Rabaul, Tuesday - Ingrid and I were out on the forward deck just in time to see Tavurvur erupt. As Orion approached Simpson Harbour at 5.30 am yesterday, a dense column of black ash spiralled rapidly through the cloud layer reaching about 8,000 feet before being pushed away and diluted by the prevailing south-easterly. Fortunately for Rabaul the ash was directed away from the town.
After some stuffing around with an overloaded local telephone system, I eventually caught up with my old mate and boss Sam Piniau – the first and former chairman of the PNG National Broadcasting Corporation. Sam now trades around the Gazelle Peninsula in cocoa and vanilla and is a long-time member of the PNG Sports Commission, a job which takes him to Port Moresby four times a year. At 68, he’s in good shape and the 30 years since we’d last seen each other hadn’t blunted the edge of our relationship.
Sam drove Ingrid and me through the bleak wasteland that is the new Rabaul, the occasional skeletal structure being the only sign that, before Tavurvur and Vulcan erupted simultaneously in 1994, a town once stood here. The once splendid boulevarde that was Mango Avenue is now a goat track. What was the only three storey structure in town, the District Office, has been obliterated. Radio East New Britain is a roofless shell. “I told Tom Pearson [one time NBC director of engineering and construction] not to give it a flat roof”, Sam joked.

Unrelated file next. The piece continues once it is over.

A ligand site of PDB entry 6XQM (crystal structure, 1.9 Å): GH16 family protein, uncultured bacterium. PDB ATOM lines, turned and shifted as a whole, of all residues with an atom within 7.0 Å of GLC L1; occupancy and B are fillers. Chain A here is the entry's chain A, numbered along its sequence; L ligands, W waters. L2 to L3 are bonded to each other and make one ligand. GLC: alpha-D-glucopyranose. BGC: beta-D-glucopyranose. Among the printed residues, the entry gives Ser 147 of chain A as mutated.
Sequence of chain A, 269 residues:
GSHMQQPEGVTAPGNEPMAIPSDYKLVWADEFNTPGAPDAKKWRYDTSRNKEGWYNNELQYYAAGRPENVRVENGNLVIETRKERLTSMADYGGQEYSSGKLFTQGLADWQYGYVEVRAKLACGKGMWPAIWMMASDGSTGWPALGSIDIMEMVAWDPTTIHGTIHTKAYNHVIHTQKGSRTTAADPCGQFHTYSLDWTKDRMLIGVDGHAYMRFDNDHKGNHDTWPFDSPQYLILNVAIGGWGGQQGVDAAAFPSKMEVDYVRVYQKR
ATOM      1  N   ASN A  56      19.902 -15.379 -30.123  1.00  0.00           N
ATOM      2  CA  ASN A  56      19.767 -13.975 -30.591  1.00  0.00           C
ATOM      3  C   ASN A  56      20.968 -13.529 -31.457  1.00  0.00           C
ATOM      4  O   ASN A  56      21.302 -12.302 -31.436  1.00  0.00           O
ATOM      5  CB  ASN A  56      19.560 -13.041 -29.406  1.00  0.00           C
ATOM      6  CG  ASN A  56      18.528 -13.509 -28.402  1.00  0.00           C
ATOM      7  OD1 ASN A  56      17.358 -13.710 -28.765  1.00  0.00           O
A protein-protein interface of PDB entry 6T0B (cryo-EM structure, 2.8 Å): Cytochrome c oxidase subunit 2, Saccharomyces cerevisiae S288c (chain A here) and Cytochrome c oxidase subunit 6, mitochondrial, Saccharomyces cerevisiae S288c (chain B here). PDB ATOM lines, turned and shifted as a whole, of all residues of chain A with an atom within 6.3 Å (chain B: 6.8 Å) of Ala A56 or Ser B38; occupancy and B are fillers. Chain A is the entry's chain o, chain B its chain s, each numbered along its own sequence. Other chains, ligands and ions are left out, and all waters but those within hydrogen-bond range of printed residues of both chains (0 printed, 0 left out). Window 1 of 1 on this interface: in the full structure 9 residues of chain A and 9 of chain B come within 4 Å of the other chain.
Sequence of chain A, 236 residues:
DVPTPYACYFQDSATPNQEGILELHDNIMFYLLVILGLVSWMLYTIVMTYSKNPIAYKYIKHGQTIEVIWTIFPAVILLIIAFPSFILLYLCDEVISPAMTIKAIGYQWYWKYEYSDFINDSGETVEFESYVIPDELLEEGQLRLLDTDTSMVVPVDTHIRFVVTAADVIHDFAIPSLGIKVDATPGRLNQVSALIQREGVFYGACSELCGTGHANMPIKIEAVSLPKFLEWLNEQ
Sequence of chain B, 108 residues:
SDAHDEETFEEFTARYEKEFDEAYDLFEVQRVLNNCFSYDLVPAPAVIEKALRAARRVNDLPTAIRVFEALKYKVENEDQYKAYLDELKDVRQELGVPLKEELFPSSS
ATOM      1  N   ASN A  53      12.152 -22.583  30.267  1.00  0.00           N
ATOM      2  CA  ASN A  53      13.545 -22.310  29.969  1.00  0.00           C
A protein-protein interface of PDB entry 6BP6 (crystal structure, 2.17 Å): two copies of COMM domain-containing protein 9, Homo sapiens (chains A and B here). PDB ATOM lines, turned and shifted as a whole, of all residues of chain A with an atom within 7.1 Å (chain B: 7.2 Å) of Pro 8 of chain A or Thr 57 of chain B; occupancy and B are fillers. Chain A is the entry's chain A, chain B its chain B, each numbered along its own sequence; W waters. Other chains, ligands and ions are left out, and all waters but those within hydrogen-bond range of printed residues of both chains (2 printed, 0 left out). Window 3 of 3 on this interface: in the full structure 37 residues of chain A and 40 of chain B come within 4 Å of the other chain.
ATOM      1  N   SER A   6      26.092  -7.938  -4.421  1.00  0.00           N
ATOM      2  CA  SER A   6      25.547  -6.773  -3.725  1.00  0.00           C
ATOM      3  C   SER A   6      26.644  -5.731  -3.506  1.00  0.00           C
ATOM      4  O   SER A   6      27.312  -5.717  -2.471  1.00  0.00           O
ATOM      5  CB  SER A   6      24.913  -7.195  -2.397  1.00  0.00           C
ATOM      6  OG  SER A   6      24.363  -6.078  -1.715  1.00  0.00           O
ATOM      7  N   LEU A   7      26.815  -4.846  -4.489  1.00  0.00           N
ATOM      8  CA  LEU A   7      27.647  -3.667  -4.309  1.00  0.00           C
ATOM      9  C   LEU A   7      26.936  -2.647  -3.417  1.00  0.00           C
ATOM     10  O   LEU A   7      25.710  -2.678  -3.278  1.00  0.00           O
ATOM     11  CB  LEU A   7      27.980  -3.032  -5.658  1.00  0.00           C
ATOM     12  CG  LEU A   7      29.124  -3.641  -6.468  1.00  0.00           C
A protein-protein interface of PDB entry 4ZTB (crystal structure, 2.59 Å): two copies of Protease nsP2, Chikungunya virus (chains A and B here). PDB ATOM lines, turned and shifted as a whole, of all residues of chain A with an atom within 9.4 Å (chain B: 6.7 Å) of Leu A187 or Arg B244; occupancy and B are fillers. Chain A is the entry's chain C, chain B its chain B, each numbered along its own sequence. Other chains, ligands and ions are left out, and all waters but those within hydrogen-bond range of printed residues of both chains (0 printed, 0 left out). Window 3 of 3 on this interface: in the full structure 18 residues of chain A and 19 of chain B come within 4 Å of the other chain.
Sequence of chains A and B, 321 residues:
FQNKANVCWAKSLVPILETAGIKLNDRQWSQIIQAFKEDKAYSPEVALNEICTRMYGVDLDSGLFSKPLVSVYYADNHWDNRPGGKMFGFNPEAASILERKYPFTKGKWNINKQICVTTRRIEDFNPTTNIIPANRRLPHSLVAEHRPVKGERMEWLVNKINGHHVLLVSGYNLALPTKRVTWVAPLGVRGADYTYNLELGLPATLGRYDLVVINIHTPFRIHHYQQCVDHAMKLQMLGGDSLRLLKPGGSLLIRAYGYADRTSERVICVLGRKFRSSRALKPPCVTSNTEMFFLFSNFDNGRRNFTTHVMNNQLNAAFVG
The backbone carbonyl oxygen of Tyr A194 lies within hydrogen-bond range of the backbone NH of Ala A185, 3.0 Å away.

We then drove out of town and took the long way to Kokopo: up the Burma Road to reach a plateau containing neat villages, substantial houses and rich cultivation. This I recognised. The Gazelle Peninsula, despite Rabaul’s demise, remains progressive, busy and comparatively wealthy. The education system is strong. The churches are active. The politics, as always, dynamic.
Reaching Kokopo, we called in at a small seaside restaurant for lunch. Here I met Francis Rangatin, the son of Chris, the NBC’s first director of news, who died last year. Death. When old mates get together, the subject they move to before most others is old mates. And many of our old Papua New Guinean mates have died, a substantial number after suffering from diabetes and losing one or more limbs. Over a cold SP beer and a meal of fresh fish, we pondered these and many more matters.
Later, in our stateroom, back on Orion, Ingrid remarked how Sam and Francis knew much more about Australia than Australians knew about PNG. And how they implicitly understood it would be the quality of the personal relationships that would improve the strained and testy conversation between our countries. John Howard and Alexander Downer take note.